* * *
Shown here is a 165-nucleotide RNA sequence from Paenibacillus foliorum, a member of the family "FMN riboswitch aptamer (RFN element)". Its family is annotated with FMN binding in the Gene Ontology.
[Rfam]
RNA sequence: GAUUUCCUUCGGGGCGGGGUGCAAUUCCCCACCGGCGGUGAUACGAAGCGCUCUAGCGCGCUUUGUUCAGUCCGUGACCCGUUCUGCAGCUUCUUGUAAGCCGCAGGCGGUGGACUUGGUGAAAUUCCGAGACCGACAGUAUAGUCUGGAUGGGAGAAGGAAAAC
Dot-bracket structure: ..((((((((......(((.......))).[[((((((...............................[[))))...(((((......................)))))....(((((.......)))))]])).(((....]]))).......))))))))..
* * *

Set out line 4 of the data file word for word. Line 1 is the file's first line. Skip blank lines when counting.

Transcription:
Dot-bracket structure: ..((((((((......(((.......))).[[((((((...............................[[))))...(((((......................)))))....(((((.......)))))]])).(((....]]))).......))))))))..